Islands are often associated with peripherality, yet over the course of human history,
they have also been important sites of urban development. Many important regional
cities and global cities have developed wholly or partially on small islands or archipelagos.
Physical separation from the mainland and spatial limitations along with a maritime
tradition can encourage the transport of products and ideas, improved defence infrastructure,
construction of social capital, consolidation of political power, formation of vibrant
cultures, and concentration of population. Some such island-based cities were located
on inland river islands and have since expanded far beyond their original borders
(for example, Paris and Strasbourg) while others are still strongly associated with
their island cores (for example, Hong Kong and New York City).
Major population centres located on larger, primarily rural islands and archipelagos
represent another type of island city. Each of these cities is affected not just
by the dynamics at work in urban areas in general but also by the special functions
it gains from acting as a metropolis that provides goods and services to rural island
About the conference.
Island Cities and Urban Archipelagos is an international, interdisciplinary island
studies conference exploring how island status influences urban development, common
attributes of island cities worldwide, and the opportunities that islandness presents
for developing urban cultures and economies. It will also consider how and why different
island cities have developed in different ways.
The conference will feature presentations on a variety of subjects relating to urban
island culture, government, and economy. A variety of fields and disciplines will
be covered, including anthropology, archaeology, architecture, arts & design, business,
film, folklore, history, literature, planning, political science, public administration,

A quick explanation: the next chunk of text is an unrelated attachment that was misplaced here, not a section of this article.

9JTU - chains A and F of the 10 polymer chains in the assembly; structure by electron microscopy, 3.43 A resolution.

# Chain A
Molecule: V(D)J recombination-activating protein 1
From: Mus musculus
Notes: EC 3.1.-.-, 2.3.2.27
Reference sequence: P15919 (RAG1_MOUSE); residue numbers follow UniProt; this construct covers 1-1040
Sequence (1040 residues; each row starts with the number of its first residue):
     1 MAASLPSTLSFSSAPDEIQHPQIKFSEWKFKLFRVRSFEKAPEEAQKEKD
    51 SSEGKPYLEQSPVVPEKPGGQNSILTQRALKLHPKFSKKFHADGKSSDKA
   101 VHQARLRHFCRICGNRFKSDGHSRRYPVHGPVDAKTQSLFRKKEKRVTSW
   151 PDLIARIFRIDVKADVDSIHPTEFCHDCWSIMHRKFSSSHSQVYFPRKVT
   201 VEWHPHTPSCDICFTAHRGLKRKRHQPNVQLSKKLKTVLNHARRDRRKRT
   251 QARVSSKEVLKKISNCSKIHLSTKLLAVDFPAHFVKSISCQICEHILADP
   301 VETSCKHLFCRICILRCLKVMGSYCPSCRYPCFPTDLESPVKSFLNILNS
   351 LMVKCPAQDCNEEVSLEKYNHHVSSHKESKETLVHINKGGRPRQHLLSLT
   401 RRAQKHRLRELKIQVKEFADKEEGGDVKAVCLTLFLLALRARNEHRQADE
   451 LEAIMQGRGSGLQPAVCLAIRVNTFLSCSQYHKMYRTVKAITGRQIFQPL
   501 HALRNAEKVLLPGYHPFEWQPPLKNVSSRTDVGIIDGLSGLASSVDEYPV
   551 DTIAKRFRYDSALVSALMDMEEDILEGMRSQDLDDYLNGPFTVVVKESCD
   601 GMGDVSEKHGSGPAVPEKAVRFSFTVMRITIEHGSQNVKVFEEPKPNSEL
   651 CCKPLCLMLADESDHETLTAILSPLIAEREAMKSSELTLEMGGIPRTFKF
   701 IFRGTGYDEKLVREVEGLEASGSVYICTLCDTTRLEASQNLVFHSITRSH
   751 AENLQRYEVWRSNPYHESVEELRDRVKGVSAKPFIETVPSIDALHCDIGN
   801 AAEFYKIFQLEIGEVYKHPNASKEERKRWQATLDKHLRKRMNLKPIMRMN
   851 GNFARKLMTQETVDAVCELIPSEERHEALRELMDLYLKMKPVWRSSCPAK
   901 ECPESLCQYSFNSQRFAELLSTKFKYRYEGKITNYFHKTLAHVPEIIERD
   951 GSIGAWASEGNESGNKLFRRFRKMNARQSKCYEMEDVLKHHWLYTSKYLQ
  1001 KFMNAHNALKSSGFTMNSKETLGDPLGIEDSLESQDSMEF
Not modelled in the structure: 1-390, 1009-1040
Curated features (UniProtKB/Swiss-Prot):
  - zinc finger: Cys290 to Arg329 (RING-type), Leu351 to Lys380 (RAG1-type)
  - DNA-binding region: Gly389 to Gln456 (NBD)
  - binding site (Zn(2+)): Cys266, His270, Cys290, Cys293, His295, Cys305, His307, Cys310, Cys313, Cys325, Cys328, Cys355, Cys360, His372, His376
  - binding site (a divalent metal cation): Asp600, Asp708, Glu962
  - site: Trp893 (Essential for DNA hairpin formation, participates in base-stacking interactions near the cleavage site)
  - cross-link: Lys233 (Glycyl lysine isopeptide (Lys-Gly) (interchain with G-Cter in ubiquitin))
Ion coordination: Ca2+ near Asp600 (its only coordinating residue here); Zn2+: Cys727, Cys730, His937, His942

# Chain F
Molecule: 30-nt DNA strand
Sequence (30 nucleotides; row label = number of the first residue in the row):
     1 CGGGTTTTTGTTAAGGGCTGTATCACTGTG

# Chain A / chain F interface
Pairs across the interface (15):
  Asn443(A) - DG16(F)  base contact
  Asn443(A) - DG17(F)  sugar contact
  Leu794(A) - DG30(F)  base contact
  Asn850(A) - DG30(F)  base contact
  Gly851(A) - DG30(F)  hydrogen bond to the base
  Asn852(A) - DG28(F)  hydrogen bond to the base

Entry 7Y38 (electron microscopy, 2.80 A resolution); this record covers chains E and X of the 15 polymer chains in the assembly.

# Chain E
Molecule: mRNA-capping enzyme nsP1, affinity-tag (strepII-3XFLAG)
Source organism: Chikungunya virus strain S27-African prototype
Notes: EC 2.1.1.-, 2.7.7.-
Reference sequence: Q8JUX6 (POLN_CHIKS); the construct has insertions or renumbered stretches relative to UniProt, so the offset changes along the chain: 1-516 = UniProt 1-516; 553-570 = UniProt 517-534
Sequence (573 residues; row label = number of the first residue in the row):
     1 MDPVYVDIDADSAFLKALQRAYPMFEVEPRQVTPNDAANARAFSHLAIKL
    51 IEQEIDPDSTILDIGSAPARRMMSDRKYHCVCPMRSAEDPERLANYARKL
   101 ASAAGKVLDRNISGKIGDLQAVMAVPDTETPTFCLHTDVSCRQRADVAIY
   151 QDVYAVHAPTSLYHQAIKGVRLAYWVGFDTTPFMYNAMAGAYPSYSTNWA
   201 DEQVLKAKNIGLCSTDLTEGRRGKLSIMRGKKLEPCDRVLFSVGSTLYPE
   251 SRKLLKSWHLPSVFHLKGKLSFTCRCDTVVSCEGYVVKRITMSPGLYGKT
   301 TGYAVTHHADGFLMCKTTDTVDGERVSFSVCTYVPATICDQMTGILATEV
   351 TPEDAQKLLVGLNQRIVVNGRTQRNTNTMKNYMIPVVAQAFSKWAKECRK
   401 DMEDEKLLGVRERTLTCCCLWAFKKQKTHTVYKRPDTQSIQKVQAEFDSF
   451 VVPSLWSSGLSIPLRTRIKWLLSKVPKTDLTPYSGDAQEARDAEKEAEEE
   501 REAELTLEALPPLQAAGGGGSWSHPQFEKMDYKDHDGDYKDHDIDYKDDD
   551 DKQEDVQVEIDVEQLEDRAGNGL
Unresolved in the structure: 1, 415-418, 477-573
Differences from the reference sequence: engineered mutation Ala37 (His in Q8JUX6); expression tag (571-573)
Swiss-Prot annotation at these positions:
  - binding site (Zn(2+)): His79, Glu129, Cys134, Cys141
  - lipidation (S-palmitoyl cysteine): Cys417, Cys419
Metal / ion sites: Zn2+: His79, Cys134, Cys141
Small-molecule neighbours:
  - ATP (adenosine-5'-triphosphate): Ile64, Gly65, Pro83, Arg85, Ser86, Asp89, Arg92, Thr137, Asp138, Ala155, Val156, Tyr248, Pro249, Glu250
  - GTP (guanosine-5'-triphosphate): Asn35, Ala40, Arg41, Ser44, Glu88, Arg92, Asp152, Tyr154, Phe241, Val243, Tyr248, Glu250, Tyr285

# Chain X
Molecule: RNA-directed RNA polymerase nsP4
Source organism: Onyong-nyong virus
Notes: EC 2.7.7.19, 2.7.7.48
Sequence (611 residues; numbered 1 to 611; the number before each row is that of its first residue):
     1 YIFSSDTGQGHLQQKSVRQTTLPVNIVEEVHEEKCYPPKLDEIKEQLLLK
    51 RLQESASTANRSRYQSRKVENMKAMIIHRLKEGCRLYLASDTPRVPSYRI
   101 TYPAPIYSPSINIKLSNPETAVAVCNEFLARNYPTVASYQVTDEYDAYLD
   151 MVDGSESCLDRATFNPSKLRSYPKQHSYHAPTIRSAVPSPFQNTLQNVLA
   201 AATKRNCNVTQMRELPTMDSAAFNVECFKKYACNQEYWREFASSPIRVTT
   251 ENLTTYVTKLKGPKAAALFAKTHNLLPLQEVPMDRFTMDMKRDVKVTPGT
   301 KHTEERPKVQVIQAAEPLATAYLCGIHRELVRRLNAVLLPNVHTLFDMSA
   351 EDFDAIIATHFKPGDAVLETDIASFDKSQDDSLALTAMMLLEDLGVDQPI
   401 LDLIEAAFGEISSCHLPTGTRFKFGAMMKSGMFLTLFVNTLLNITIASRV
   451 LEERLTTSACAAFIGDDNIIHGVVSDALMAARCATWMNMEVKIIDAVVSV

sociology, and tourism. Presentations may concern cases from individual cities or
take a comparative approach to understanding what it means to be an urban island.
The conference will take place in the Baltic island city of Copenhagen, with talks
taking place on Christianshavn, a man-made archipelago built as a trading and garrison
town in the 1600s. Canal-crossed Christianshavn combines cutting-edge galleries,
an opera house, lively cafés and gourmet restaurants, and the counter-cultural bastion
of Freetown Christiania. Christianshavn is located between downtown Copenhagen on
the island of Zealand to the north and the island of Amager to the south.
Delegates will be able to explore Copenhagen as a whole: in the North and South Harbours,
where luxury residential development meets maritime industry meets traditional fishing;
in Tivoli Gardens, established in 1843; in the vibrant and diverse neighbourhoods
of Vesterbro and Nørrebro; and on Slotsholm, the seat of Denmark’s cultural, financial,
and political power. Delegates will also also be able to visit Malmö, with its Medieval
island old town and castle complex. Like Copenhagen, Malmö is an ethnically diverse
centre of industry, research, and architecture.
Saskia Sassen (Columbia University)
Jon Pierre (University of Gothenburg)
Christian Wichmann Matthiessen (University of Copenhagen)
Godfrey Baldacchino (University of Malta)
Brenda S.A. Yeoh (National University of Singapore)
University of Portsmouth,
Centre for Art, Architecture & Design
Memorial University of Newfoundland,
Leslie Harris Centre of Regional Policy & Development
University of the Balearic Islands,
Department of Catalan Philology & General Linguistics
Queen’s University Belfast,
School of Geography, Archaeology and Paleoecology
Islands cities, past and present
Ambon • Abu Dhabi • Amsterdam • Bruges • Chongming
Copenhagen • Fukuoka • George Town (Penang)
Haikou • Havana • Heraklion • Hong Kong • Honolulu
Jeju City • Macau • Malé • Malmö • Malta • Manila
Miami Beach • Montreal • Mumbai • Naha • New York City